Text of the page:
Saturday Night Live was handed a plum piece of political news for the week of its 45th premiere, as House Democrats launched an impeachment inquiry into President Donald Trump. What better way for the venerable sketch show to shake off the cobwebs than with some genuine White House intrigue? After years of innuendo surrounding the report by Special Counsel Robert Mueller (played on the show by Robert De Niro, usually looming in the background), SNL finally has some congressional action to sink its teeth into—all the better to kick off a season that has already been plagued by behind-the-scenes drama. So why did the episode feel so lamely static?
The show opened unsurprisingly with Trump (Alec Baldwin, embarking on his fourth season in the role) making panicked phone calls to some of his closest pals, including Rudy Giuliani (Kate McKinnon), Mike Pence (Beck Bennett), William Barr (Aidy Bryant), and Kim Jong Un (the new cast member Bowen Yang). Relying on a cavalcade of impressions from regular cast members is something SNL doesn’t do enough of these days, so even the largely unnecessary appearances of Kanye West (Chris Redd) and Don King (Kenan Thompson) felt forgivable. But as Baldwin’s Trump fumbled to protect himself from impeachment, the sketch’s grand finale centered on a celebrity drop-in, a gimmick SNL has leaned on excessively in recent years.
Only that drop-in was from Liev Schreiber, the burly character actor who has spent six seasons starring in the Showtime drama series Ray Donovan. The joke was that Trump was looking for Donovan, a bare-knuckle “fixer” who takes care of stuff, wink wink, but because of Trump’s inability to distinguish between fiction and reality, he had called Schreiber. No offense to Mr. Schreiber, who has gotten multiple Emmy nominations and gave arguably the best performance in the Oscar-winning film Spotlight, but when that’s the big superstar cameo the SNL producer Lorne Michaels is arranging for the season premiere, it might be time to refresh the Rolodex. Ray Donovan isn’t even on the air right now!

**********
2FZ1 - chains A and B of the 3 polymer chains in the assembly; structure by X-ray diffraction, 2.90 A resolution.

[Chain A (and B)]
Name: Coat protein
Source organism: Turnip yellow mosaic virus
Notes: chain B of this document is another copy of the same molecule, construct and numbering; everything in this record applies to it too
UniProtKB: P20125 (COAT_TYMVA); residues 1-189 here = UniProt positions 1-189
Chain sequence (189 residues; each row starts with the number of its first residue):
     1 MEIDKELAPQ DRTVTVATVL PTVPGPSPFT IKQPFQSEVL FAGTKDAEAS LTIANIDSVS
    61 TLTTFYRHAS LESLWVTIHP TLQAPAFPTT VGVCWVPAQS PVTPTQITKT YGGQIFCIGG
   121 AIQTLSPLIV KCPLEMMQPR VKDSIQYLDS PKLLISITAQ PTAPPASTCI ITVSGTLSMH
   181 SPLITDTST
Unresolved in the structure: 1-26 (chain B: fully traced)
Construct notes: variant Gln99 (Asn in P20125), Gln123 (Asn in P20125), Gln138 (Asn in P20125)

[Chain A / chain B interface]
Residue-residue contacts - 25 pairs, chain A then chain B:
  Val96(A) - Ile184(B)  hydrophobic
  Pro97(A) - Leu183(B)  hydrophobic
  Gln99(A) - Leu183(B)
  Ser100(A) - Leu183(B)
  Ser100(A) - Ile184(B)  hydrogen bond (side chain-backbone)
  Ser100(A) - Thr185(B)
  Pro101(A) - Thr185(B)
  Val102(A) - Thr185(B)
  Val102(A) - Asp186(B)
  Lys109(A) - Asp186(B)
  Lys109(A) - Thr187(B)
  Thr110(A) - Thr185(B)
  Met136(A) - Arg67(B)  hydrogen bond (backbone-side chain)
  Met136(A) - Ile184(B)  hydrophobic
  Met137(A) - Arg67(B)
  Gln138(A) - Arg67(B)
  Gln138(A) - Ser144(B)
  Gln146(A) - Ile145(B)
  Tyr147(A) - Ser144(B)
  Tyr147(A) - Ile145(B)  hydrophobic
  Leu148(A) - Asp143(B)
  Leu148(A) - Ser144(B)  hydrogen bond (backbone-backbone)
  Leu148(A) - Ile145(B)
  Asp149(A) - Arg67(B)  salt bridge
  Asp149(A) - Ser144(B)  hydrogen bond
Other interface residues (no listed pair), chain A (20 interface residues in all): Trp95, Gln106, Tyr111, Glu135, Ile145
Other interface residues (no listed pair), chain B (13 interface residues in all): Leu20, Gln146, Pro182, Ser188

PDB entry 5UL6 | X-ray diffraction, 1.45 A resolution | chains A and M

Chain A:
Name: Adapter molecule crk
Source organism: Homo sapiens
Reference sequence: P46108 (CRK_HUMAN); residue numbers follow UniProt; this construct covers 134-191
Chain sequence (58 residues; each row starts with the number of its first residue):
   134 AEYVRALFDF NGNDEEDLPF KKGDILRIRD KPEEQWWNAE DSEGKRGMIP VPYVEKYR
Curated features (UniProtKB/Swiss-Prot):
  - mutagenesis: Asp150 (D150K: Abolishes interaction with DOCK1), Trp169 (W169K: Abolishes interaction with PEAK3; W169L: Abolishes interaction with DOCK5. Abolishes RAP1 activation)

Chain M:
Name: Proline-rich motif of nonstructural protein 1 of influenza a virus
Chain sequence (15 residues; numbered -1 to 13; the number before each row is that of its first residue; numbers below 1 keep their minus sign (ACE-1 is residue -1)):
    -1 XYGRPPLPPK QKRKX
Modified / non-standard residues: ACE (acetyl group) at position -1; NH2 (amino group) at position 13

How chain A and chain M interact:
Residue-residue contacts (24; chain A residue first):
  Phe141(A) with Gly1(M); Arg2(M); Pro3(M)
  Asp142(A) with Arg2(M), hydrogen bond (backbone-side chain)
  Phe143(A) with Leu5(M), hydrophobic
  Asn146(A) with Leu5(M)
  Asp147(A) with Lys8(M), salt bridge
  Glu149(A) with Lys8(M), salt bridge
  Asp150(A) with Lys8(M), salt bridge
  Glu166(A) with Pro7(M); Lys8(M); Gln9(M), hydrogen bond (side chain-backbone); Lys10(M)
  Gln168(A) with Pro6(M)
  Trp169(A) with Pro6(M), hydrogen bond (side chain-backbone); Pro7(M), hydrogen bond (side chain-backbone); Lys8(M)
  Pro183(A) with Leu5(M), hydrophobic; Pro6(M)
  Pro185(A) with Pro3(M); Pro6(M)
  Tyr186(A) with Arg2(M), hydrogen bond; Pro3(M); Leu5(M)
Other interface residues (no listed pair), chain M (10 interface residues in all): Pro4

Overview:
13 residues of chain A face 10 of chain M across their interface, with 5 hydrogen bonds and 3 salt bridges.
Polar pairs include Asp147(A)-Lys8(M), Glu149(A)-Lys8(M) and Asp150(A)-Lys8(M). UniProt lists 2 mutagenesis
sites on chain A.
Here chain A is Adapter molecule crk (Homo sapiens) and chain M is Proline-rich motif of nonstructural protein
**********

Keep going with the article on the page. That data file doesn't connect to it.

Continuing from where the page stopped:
At the end of SNL’s 44th season, I wrote about what the show needed to revamp as it prepared to cover a pivotal election year. SNL has thrived on its political material since the election of Trump, but Baldwin’s performance as the president has turned stale and uninspired, and the writing of his character rarely extends beyond broad buffoonery. But critical grousing aside, there’s arguably no reason for Michaels and his team (including the head writers Michael Che and Colin Jost) to shake things up; SNL just won its third Emmy in a row for Outstanding Variety Sketch Series, and in an era of declining network TV ratings, its viewership remains strong.
Nonetheless, this premiere episode felt like wheel-spinning from a creatively stagnant show. Woody Harrelson, an SNL veteran making his fourth hosting appearance, was a typically enthusiastic presence who still faded into the background of most sketches. Weekend Update, the centerpiece news segment hosted by Che and Jost, was oddly short, with some material clearly cut for time. Though SNL has been known to mock itself in the past anytime it ends up in the news, there was not even a self-deprecating reference to the Shane Gillis hiring fiasco.
The other major political segment of the night was a more thorough 2020 election preview, a Democratic-debate parody that further leaned into Michaels’s penchant for surprise drop-ins from famous freelancers. While most of the candidates were played by cast members (Yang as Andrew Yang, Redd as Cory Booker, Alex Moffat as Beto O’Rourke ), only one of the four major contenders was part of the regular ensemble—McKinnon as Elizabeth Warren, a fairly hackneyed impression that feels too reminiscent of her work as Hillary Clinton.
Harrelson stepped in as Joe Biden, wearing a set of particularly shiny dentures; Larry David returned as Bernie Sanders, a role he played during the 2016 election with ornery aplomb; and Maya Rudolph showed up as Kamala Harris, dominating the proceedings with a recurring bit about her fondness for empty catchphrases. All three performers were solid, but none can be relied on to stop by every week as the show gears up to cover the Democratic primaries. Michaels’s tendency to rely on veterans who will grab headlines is understandable, but it means that newer cast members such as Ego Nwodim and Melissa Villaseñor remain on the sidelines, unable to make a name for themselves. As the 45th season of the show moves forward, developing the rest of the cast should be SNL’s priority, not putting in calls to Ray Donovan.
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